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Shape memory alloy release mechanisms and hinges deploy solar arrays on CubeSat
January 09, 2019
Source: ASM International
NASA Glenn Research Center, Cleveland, announces that the new ALBus CubeSat, launched in December, will test high-power (100 watt) electric systems and unique shape-memory alloy components for the first time. ALBus (Advanced Electrical Bus) includes a custom-built shape memory alloy release mechanism and hinges to deploy solar arrays and conduct electricity.
CubeSats are very small, lightweight satellites, about the size of a loaf of bread, and typically operate within a power range of 5 to 20 watts. Lower-power systems are typically used in CubeSats because of size and weight limits, while higher power systems and components cause excessive heat.
If ALBus successfully validates its 100-watt power system, it could open up future opportunities for different advanced CubeSat missions requiring high power, while adding functions such as electric propulsion and advanced communications systems to these small satellites.
ALBus will collect energy from solar arrays and store it in batteries as it conducts multiple tests of its 100-watt power system. On ALBus, all four solar arrays will be deployed by a single retention and release mechanism made of a resettable shape-memory alloy (NiTiPtPd). This is unique because, unlike other CubeSats, its arrays can unfurl at the same time. Shape memory alloys have flown on several high-profile missions, such as the Parker Solar Probe. The ALBus project expands SMA capabilities by creating new, more dynamic materials that could enable future missions.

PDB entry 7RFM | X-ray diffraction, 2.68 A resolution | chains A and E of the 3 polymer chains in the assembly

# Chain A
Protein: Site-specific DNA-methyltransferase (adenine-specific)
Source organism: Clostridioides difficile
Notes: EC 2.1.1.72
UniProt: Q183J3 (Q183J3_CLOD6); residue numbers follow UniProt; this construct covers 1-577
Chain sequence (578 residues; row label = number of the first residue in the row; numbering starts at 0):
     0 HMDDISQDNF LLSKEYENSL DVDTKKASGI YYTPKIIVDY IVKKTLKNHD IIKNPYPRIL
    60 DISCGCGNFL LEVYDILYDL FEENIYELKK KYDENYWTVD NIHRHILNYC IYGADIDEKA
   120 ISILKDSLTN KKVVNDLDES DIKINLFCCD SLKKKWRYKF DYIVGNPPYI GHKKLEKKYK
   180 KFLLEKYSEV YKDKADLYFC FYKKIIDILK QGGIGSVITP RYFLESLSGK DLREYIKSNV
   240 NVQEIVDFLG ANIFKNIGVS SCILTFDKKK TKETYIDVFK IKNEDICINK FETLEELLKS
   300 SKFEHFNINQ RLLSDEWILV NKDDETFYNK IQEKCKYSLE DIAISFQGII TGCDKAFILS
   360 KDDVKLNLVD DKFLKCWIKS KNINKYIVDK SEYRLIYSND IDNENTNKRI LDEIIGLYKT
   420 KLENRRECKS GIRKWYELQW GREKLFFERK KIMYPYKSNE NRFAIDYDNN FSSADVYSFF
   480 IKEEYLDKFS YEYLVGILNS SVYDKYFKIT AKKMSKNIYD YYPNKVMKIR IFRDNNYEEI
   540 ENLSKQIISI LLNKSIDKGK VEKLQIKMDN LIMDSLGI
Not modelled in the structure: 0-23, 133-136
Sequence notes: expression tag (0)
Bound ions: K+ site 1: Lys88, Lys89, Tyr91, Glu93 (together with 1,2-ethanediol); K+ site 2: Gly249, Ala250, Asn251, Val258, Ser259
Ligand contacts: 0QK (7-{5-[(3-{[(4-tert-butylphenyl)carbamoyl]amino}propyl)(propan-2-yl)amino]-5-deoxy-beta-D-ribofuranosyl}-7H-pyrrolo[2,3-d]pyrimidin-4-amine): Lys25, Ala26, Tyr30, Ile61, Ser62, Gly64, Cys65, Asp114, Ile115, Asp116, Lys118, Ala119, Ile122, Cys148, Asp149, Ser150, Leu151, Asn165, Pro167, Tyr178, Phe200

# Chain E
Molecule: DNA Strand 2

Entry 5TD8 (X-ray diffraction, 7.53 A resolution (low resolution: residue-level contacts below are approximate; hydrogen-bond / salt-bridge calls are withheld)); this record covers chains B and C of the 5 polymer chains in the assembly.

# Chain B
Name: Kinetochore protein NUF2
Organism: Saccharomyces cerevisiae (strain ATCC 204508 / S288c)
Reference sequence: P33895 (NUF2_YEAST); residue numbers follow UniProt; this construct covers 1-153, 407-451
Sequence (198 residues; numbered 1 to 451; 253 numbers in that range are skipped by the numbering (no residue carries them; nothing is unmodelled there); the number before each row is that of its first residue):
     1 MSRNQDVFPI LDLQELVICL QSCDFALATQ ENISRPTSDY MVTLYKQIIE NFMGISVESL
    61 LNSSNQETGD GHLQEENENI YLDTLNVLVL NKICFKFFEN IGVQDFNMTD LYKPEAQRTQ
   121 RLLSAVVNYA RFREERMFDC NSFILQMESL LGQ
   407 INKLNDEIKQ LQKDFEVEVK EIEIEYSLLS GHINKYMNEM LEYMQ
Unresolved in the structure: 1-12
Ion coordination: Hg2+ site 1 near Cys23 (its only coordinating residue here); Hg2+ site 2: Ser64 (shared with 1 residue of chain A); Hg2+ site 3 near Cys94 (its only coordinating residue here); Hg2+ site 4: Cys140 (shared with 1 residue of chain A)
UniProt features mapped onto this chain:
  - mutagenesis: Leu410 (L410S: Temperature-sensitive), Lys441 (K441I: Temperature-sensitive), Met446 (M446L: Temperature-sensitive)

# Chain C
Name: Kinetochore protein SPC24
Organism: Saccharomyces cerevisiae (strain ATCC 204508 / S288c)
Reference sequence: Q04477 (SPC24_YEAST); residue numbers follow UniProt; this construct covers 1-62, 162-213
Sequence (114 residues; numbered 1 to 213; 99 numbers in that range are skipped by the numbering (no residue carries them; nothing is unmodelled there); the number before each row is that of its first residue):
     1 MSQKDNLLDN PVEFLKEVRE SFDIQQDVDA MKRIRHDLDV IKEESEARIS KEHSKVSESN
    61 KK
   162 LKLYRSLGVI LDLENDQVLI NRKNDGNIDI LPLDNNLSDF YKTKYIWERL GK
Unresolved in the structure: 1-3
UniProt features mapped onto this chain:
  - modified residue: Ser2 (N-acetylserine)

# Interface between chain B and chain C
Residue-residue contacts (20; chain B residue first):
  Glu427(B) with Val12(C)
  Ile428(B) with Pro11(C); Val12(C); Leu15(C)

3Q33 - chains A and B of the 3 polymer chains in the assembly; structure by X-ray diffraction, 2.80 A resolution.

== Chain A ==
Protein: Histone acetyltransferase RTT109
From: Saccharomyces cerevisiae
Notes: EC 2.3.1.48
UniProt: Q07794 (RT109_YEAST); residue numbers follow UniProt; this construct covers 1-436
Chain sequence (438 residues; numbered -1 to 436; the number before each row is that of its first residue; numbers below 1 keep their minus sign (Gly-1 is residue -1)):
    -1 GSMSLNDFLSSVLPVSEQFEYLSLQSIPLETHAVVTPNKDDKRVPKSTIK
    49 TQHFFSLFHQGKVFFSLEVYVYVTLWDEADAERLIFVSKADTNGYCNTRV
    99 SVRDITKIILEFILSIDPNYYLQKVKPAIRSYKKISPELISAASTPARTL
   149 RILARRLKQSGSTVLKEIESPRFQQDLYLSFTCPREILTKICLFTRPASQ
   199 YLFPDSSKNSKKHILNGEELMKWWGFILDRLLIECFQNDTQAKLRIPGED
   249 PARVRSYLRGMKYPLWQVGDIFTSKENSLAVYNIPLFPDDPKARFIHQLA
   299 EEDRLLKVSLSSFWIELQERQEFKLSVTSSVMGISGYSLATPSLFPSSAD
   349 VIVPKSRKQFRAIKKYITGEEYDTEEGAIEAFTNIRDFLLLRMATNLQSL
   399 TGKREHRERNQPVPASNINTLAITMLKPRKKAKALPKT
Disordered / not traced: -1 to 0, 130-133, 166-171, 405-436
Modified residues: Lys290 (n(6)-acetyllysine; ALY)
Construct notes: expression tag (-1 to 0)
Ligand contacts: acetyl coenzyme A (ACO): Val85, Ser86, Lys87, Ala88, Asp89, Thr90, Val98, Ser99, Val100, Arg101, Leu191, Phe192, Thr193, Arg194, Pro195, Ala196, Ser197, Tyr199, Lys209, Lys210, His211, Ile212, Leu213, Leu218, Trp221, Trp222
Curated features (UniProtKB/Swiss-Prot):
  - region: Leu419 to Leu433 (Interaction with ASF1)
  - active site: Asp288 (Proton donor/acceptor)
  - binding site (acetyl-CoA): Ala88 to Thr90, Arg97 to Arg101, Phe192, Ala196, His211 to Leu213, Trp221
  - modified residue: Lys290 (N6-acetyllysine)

"We developed advanced shape memory alloys that can function at high temperatures and perform in a stable and repeatable manner," says Materials Research Engineer Othmane Benafan.
Another special characteristic of the SMA components is that each solar array hinge will transfer electrical power from the respective array to the ALBus power management system. This feature decreases the total number of parts needed, reducing weight and minimizing risk.
"This is done by conducting electricity generated by the solar arrays through the superelastic springs in the hinges," says Dr. Benafan. "This is a novel use of superelastic SMAs, particularly in CubeSats where space and weight come at a premium."
Unlike deployment systems for other CubeSats that can move only once, the SMA components are also capable of resetting multiple times. This allows for greater design flexibility, additional pre-flight testing, and the ability to make last minute changes, which could improve future mission success rates.
"This is the first for us as we've been able to develop a resettable, reusable mechanism enabled by shape memory alloys," says Mechanical Engineer Allen Guzik. "This allowed us to ground test these parts several times to ensure everything worked before installing it on ALBus. This capability should significantly reduce component failure risk on CubeSats in the future."
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